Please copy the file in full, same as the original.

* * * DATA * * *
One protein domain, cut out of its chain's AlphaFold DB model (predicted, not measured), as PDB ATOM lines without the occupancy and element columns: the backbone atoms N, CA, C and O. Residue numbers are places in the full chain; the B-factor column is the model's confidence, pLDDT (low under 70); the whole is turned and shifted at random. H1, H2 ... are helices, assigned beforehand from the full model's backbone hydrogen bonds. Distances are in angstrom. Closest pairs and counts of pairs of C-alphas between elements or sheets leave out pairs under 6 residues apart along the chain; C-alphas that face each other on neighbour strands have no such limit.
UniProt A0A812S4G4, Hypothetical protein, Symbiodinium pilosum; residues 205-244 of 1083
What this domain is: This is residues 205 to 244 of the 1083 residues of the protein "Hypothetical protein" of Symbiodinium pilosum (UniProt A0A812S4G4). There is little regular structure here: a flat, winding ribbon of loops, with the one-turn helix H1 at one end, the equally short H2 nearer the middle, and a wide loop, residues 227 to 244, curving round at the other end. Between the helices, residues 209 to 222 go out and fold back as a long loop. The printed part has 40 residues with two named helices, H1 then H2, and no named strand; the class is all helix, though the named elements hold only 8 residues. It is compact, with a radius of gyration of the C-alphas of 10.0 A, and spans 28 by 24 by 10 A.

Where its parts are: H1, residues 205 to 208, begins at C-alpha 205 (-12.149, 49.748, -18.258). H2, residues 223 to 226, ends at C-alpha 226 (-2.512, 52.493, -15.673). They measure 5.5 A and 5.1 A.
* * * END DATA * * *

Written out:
One protein domain, cut out of its chain's AlphaFold DB model (predicted, not measured), as PDB ATOM lines without the occupancy and element columns: the backbone atoms N, CA, C and O. Residue numbers are places in the full chain; the B-factor column is the model's confidence, pLDDT (low under 70); the whole is turned and shifted at random. H1, H2 ... are helices, assigned beforehand from the full model's backbone hydrogen bonds. Distances are in angstrom. Closest pairs and counts of pairs of C-alphas between elements or sheets leave out pairs under 6 residues apart along the chain; C-alphas that face each other on neighbour strands have no such limit.
UniProt A0A812S4G4, Hypothetical protein, Symbiodinium pilosum; residues 205-244 of 1083
What this domain is: This is residues 205 to 244 of the 1083 residues of the protein "Hypothetical protein" of Symbiodinium pilosum (UniProt A0A812S4G4). There is little regular structure here: a flat, winding ribbon of loops, with the one-turn helix H1 at one end, the equally short H2 nearer the middle, and a wide loop, residues 227 to 244, curving round at the other end. Between the helices, residues 209 to 222 go out and fold back as a long loop. The printed part has 40 residues with two named helices, H1 then H2, and no named strand; the class is all helix, though the named elements hold only 8 residues. It is compact, with a radius of gyration of the C-alphas of 10.0 A, and spans 28 by 24 by 10 A.

Where its parts are: H1, residues 205 to 208, begins at C-alpha 205 (-12.149, 49.748, -18.258). H2, residues 223 to 226, ends at C-alpha 226 (-2.512, 52.493, -15.673). They measure 5.5 A and 5.1 A.